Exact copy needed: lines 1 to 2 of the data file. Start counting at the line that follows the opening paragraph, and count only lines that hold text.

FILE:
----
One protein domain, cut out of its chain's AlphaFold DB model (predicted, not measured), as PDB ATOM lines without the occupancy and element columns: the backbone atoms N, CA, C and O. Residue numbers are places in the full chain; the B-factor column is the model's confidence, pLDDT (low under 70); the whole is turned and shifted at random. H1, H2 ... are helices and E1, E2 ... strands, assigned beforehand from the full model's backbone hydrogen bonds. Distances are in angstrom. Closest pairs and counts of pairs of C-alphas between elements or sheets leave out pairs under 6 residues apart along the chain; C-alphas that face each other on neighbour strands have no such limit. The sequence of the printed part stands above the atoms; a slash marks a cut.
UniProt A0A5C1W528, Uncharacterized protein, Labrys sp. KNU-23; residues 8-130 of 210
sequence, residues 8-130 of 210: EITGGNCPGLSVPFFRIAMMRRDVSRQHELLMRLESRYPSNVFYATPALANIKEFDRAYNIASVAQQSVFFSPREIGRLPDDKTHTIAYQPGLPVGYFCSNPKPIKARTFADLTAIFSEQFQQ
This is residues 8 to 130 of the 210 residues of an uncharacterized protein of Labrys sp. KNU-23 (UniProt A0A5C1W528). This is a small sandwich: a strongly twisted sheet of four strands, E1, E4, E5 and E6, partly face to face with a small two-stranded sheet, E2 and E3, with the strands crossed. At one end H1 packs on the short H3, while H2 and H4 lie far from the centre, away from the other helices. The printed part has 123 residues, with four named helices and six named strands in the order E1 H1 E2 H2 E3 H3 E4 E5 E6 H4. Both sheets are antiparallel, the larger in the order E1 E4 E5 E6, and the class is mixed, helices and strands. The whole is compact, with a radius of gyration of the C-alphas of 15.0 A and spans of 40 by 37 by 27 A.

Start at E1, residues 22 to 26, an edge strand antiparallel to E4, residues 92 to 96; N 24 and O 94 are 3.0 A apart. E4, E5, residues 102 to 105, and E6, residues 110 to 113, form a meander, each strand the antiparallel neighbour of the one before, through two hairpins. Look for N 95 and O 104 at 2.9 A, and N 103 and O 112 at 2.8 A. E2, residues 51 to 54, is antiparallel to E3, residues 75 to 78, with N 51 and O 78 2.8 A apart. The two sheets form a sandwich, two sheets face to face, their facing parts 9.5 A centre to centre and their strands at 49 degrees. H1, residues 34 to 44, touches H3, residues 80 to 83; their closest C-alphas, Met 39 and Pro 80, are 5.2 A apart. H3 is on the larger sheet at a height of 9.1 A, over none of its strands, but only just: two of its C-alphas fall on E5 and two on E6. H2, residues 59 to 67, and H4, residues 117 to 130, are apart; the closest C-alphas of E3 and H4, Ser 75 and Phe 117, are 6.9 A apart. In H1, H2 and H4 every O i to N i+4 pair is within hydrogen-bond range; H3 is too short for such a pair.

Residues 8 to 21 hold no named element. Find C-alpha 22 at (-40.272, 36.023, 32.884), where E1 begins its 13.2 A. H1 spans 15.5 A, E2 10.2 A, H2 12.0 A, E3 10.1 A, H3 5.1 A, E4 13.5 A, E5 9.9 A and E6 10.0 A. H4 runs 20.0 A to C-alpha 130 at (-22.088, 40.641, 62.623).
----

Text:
UniProt A0A5C1W528, Uncharacterized protein, Labrys sp. KNU-23; residues 8-130 of 210
sequence, residues 8-130 of 210: EITGGNCPGLSVPFFRIAMMRRDVSRQHELLMRLESRYPSNVFYATPALANIKEFDRAYNIASVAQQSVFFSPREIGRLPDDKTHTIAYQPGLPVGYFCSNPKPIKARTFADLTAIFSEQFQQ